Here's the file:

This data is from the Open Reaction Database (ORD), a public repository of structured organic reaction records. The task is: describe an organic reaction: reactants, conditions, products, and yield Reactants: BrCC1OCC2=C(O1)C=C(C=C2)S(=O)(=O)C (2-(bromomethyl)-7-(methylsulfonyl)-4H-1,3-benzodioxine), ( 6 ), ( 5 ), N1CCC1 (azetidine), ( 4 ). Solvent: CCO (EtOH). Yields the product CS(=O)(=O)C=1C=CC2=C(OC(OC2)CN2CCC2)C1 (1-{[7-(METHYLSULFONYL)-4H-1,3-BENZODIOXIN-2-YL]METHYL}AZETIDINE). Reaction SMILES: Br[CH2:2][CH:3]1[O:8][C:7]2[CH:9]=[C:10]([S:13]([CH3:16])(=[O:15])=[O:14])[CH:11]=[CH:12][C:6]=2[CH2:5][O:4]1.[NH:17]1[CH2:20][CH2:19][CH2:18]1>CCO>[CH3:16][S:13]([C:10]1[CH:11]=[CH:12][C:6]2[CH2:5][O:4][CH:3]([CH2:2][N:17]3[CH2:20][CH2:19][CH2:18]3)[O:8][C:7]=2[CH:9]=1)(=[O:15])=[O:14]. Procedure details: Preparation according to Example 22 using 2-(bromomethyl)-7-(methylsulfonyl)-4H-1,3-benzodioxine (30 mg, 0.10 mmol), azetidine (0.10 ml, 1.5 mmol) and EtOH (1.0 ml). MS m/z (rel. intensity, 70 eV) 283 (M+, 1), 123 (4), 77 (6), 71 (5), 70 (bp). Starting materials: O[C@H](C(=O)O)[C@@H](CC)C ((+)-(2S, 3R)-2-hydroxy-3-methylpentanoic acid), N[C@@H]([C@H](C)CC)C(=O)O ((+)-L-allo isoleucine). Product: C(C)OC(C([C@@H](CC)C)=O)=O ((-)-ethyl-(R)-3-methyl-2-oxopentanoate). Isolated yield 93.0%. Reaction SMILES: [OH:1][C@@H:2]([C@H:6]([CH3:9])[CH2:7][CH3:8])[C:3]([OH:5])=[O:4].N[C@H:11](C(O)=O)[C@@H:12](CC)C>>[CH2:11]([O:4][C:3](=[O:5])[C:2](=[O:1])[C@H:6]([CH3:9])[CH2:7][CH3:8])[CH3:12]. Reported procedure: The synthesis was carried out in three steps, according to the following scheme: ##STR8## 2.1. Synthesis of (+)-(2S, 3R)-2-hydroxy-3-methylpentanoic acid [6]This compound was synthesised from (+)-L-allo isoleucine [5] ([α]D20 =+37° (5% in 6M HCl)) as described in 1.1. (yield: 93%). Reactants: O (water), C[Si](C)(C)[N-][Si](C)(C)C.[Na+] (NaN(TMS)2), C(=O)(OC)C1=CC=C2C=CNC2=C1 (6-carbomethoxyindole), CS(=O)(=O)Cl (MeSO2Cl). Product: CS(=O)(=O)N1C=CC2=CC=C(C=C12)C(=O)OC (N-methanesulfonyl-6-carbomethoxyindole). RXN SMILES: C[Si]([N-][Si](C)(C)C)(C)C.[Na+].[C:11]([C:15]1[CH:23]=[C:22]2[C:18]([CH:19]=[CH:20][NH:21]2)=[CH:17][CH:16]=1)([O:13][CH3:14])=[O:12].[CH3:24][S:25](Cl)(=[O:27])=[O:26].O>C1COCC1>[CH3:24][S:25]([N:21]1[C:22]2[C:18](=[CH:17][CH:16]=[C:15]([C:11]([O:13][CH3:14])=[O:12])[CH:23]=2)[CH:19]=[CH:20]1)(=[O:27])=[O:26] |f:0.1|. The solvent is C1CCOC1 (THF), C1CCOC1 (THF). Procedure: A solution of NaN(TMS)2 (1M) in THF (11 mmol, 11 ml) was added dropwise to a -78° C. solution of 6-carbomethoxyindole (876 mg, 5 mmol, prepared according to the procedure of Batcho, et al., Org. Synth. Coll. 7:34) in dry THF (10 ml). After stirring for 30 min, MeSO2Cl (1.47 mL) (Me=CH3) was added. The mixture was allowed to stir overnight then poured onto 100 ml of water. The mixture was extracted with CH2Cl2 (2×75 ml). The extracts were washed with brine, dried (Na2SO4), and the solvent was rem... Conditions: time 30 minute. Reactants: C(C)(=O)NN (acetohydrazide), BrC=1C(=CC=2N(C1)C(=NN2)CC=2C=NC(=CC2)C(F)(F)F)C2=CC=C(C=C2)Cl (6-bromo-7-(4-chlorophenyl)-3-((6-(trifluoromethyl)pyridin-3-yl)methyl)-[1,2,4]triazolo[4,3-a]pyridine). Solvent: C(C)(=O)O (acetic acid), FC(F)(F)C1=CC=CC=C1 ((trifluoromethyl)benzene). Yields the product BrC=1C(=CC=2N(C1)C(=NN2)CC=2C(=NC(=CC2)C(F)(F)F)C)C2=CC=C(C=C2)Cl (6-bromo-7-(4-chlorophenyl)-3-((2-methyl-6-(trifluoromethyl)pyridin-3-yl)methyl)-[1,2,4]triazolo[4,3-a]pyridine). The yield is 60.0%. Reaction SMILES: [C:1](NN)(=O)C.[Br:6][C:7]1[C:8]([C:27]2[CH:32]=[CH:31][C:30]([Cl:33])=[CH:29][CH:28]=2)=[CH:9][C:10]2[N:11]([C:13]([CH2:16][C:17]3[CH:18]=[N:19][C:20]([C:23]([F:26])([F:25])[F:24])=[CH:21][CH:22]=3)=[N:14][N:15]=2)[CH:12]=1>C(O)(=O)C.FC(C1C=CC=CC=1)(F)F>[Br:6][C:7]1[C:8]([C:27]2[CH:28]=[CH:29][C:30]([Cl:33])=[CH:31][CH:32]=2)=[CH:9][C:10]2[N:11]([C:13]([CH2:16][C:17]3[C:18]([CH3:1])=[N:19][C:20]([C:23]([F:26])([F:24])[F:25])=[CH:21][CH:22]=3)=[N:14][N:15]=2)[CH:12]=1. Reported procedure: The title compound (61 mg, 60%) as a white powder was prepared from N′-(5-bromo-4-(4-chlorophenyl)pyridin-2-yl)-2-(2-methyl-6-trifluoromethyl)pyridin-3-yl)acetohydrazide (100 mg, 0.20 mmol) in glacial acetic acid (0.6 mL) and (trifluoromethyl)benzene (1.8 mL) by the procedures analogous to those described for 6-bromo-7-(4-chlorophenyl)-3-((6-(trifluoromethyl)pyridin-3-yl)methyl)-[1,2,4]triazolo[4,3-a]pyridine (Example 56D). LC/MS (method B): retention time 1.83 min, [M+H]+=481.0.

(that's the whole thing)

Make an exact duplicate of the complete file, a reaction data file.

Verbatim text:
This data is from the Open Reaction Database (ORD), a public repository of structured organic reaction records. The task is: describe an organic reaction: reactants, conditions, products, and yield Reactants: BrCC1OCC2=C(O1)C=C(C=C2)S(=O)(=O)C (2-(bromomethyl)-7-(methylsulfonyl)-4H-1,3-benzodioxine), ( 6 ), ( 5 ), N1CCC1 (azetidine), ( 4 ). Solvent: CCO (EtOH). Yields the product CS(=O)(=O)C=1C=CC2=C(OC(OC2)CN2CCC2)C1 (1-{[7-(METHYLSULFONYL)-4H-1,3-BENZODIOXIN-2-YL]METHYL}AZETIDINE). Reaction SMILES: Br[CH2:2][CH:3]1[O:8][C:7]2[CH:9]=[C:10]([S:13]([CH3:16])(=[O:15])=[O:14])[CH:11]=[CH:12][C:6]=2[CH2:5][O:4]1.[NH:17]1[CH2:20][CH2:19][CH2:18]1>CCO>[CH3:16][S:13]([C:10]1[CH:11]=[CH:12][C:6]2[CH2:5][O:4][CH:3]([CH2:2][N:17]3[CH2:20][CH2:19][CH2:18]3)[O:8][C:7]=2[CH:9]=1)(=[O:15])=[O:14]. Procedure details: Preparation according to Example 22 using 2-(bromomethyl)-7-(methylsulfonyl)-4H-1,3-benzodioxine (30 mg, 0.10 mmol), azetidine (0.10 ml, 1.5 mmol) and EtOH (1.0 ml). MS m/z (rel. intensity, 70 eV) 283 (M+, 1), 123 (4), 77 (6), 71 (5), 70 (bp). Starting materials: O[C@H](C(=O)O)[C@@H](CC)C ((+)-(2S, 3R)-2-hydroxy-3-methylpentanoic acid), N[C@@H]([C@H](C)CC)C(=O)O ((+)-L-allo isoleucine). Product: C(C)OC(C([C@@H](CC)C)=O)=O ((-)-ethyl-(R)-3-methyl-2-oxopentanoate). Isolated yield 93.0%. Reaction SMILES: [OH:1][C@@H:2]([C@H:6]([CH3:9])[CH2:7][CH3:8])[C:3]([OH:5])=[O:4].N[C@H:11](C(O)=O)[C@@H:12](CC)C>>[CH2:11]([O:4][C:3](=[O:5])[C:2](=[O:1])[C@H:6]([CH3:9])[CH2:7][CH3:8])[CH3:12]. Reported procedure: The synthesis was carried out in three steps, according to the following scheme: ##STR8## 2.1. Synthesis of (+)-(2S, 3R)-2-hydroxy-3-methylpentanoic acid [6]This compound was synthesised from (+)-L-allo isoleucine [5] ([α]D20 =+37° (5% in 6M HCl)) as described in 1.1. (yield: 93%). Reactants: O (water), C[Si](C)(C)[N-][Si](C)(C)C.[Na+] (NaN(TMS)2), C(=O)(OC)C1=CC=C2C=CNC2=C1 (6-carbomethoxyindole), CS(=O)(=O)Cl (MeSO2Cl). Product: CS(=O)(=O)N1C=CC2=CC=C(C=C12)C(=O)OC (N-methanesulfonyl-6-carbomethoxyindole). RXN SMILES: C[Si]([N-][Si](C)(C)C)(C)C.[Na+].[C:11]([C:15]1[CH:23]=[C:22]2[C:18]([CH:19]=[CH:20][NH:21]2)=[CH:17][CH:16]=1)([O:13][CH3:14])=[O:12].[CH3:24][S:25](Cl)(=[O:27])=[O:26].O>C1COCC1>[CH3:24][S:25]([N:21]1[C:22]2[C:18](=[CH:17][CH:16]=[C:15]([C:11]([O:13][CH3:14])=[O:12])[CH:23]=2)[CH:19]=[CH:20]1)(=[O:27])=[O:26] |f:0.1|. The solvent is C1CCOC1 (THF), C1CCOC1 (THF). Procedure: A solution of NaN(TMS)2 (1M) in THF (11 mmol, 11 ml) was added dropwise to a -78° C. solution of 6-carbomethoxyindole (876 mg, 5 mmol, prepared according to the procedure of Batcho, et al., Org. Synth. Coll. 7:34) in dry THF (10 ml). After stirring for 30 min, MeSO2Cl (1.47 mL) (Me=CH3) was added. The mixture was allowed to stir overnight then poured onto 100 ml of water. The mixture was extracted with CH2Cl2 (2×75 ml). The extracts were washed with brine, dried (Na2SO4), and the solvent was rem... Conditions: time 30 minute. Reactants: C(C)(=O)NN (acetohydrazide), BrC=1C(=CC=2N(C1)C(=NN2)CC=2C=NC(=CC2)C(F)(F)F)C2=CC=C(C=C2)Cl (6-bromo-7-(4-chlorophenyl)-3-((6-(trifluoromethyl)pyridin-3-yl)methyl)-[1,2,4]triazolo[4,3-a]pyridine). Solvent: C(C)(=O)O (acetic acid), FC(F)(F)C1=CC=CC=C1 ((trifluoromethyl)benzene). Yields the product BrC=1C(=CC=2N(C1)C(=NN2)CC=2C(=NC(=CC2)C(F)(F)F)C)C2=CC=C(C=C2)Cl (6-bromo-7-(4-chlorophenyl)-3-((2-methyl-6-(trifluoromethyl)pyridin-3-yl)methyl)-[1,2,4]triazolo[4,3-a]pyridine). The yield is 60.0%. Reaction SMILES: [C:1](NN)(=O)C.[Br:6][C:7]1[C:8]([C:27]2[CH:32]=[CH:31][C:30]([Cl:33])=[CH:29][CH:28]=2)=[CH:9][C:10]2[N:11]([C:13]([CH2:16][C:17]3[CH:18]=[N:19][C:20]([C:23]([F:26])([F:25])[F:24])=[CH:21][CH:22]=3)=[N:14][N:15]=2)[CH:12]=1>C(O)(=O)C.FC(C1C=CC=CC=1)(F)F>[Br:6][C:7]1[C:8]([C:27]2[CH:28]=[CH:29][C:30]([Cl:33])=[CH:31][CH:32]=2)=[CH:9][C:10]2[N:11]([C:13]([CH2:16][C:17]3[C:18]([CH3:1])=[N:19][C:20]([C:23]([F:26])([F:24])[F:25])=[CH:21][CH:22]=3)=[N:14][N:15]=2)[CH:12]=1. Reported procedure: The title compound (61 mg, 60%) as a white powder was prepared from N′-(5-bromo-4-(4-chlorophenyl)pyridin-2-yl)-2-(2-methyl-6-trifluoromethyl)pyridin-3-yl)acetohydrazide (100 mg, 0.20 mmol) in glacial acetic acid (0.6 mL) and (trifluoromethyl)benzene (1.8 mL) by the procedures analogous to those described for 6-bromo-7-(4-chlorophenyl)-3-((6-(trifluoromethyl)pyridin-3-yl)methyl)-[1,2,4]triazolo[4,3-a]pyridine (Example 56D). LC/MS (method B): retention time 1.83 min, [M+H]+=481.0.